Create Time 2019-08-01 04:08 Views：13141
The time it takes to register a trademark varies from jurisdiction to jurisdiction. In the UK it could take nine months. In China, the processing time is gradually shortening as new guidelines are put into place. Unfortunately, Canada lags behind and is one of the longest trademark processes out there. Canadian trademark registration can take over 18 months, and that’s without any hitches. (Fact: it’s the examination period’s fault.) We are going to break down all the trademark registration timings you, as an applicant, need to know from start to finish.
This is the part of the process that you have total control over. The search, if done solo, will take as long as it takes. The same goes for filling out your application. It really comes down to your knowledge and preparedness. At Witmart, we can complete and submit your filing in as little as three days.
Once your application is submitted you will be assigned a filing date. If you applied online your filing date will be issued seven business days from filing, and if you submitted a paper filing your filing date will be issued 20 days from filing.
This is where the process flow slows to a trickle. Due to a lack of examiners in proportion to the amount of filings, it takes an incredible amount of time for someone to look over your report. Currently, it takes about 15 to 18 months from your filing date for an examiner to review your trademark and send you either an examiner’s report or a notice of approval. Yes, you read that correctly.
So, if you’re getting antsy waiting to hear what’s happening with your filing and you’re sure that your application has been lost or bumped back . . . it’s not. It’s just sitting in backlog mountain. CIPO is currently looking for and training new trademark examiners but it is difficult to predict when this slow-as-molasses schedule will pick up.
The process is long enough without running into trouble. Trouble can come in the form of a mistake or need for clarification in your trademark application, or that your chosen trademark is indistinctive or impermissible, or that it is too similar to a pre-existing trademark (a situation which can be avoided by doing a proper trademark search).
If the trademark examiner finds any of these issues in your filing, you will be issued an examiner’s report which will lay out the problems with your application.
You have six months to respond to an examiner’s report, either to make the appropriate changes or to clarify for the examiner why no issue exists with your trademark. Extensions of time are permitted in certain circumstances.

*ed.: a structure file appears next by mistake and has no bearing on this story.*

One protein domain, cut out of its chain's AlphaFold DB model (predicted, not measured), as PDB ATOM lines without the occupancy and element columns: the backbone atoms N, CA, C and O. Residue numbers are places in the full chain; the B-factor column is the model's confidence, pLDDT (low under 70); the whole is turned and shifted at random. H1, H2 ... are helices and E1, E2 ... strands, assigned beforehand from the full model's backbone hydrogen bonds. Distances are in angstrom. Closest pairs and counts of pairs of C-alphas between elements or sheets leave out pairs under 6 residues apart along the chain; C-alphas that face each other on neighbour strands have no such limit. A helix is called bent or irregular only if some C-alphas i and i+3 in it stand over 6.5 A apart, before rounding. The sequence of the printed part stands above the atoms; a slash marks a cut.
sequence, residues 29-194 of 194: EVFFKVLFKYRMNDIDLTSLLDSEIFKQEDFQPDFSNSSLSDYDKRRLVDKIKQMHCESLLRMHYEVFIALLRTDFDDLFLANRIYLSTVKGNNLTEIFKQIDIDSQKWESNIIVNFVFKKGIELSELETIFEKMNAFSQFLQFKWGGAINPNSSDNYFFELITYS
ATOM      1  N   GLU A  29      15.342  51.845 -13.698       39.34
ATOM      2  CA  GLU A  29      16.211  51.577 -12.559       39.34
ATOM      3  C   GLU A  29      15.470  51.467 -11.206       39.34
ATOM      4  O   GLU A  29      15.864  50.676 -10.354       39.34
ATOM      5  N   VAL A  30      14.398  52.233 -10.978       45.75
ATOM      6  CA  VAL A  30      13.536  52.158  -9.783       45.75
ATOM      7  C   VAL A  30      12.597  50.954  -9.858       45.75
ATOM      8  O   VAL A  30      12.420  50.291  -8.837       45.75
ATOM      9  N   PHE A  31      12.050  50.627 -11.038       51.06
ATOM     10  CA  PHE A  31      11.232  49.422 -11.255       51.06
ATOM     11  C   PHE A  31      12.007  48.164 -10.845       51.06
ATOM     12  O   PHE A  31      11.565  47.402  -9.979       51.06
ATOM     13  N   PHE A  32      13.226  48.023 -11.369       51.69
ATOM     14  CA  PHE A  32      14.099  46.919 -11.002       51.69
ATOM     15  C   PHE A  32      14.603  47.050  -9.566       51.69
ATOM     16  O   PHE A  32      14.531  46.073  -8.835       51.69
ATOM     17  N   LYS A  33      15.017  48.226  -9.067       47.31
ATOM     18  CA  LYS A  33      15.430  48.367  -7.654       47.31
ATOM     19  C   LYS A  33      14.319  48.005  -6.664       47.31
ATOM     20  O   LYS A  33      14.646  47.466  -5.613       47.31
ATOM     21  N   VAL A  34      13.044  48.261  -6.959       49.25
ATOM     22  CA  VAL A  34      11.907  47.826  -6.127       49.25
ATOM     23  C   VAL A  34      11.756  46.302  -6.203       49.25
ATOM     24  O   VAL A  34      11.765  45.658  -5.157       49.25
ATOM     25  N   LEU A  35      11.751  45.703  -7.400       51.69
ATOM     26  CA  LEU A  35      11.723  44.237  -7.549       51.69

If the examiner should ultimately reject your trademark, you have the opportunity to appeal that decision. These court cases can take an undetermined amount of time to be resolved, adding years to your registration process.
Once, hopefully, you have received a notice of approval, your trademark will be published in the Trademark Journal for two months.
In this time, other companies who feel that your trademark poses a risk of confusion and infringes with their own can oppose your trademark. It is unpredictable how long these proceedings take (most likely a very long time).
If you face no opposition or your opposition is defeated, you will be sent a certificate of registration within 20 days of approval and your trademark will be entered into the Register of Trademarks.
Trademark registration in Canada is overlong and arduous; and the recent changes to Canadian trademark law, while no doubt helpful in the long run, are contributing to the paper jam as the CIPO adjusts. Current examiners need to be trained in new procedures and standards. New examiners need to be hired and trained. Until the CIPO is equipped to meet demand, we can expect things to stay slow for a long time.
That’s why it’s important to get started as soon as possible. Why wait 18 months, years down the road, when you can start now and therefore finish before the turn of the century? Our efficient team at Witmart is ready to help. Visit our website to book your free consultation today.
Disclaimer: This website is not intended to offer legal advice or to be a substitute for a consultation on a case-by-case basis with an attorney. The information provided above is meant for informational purposes only and may be subject to change.
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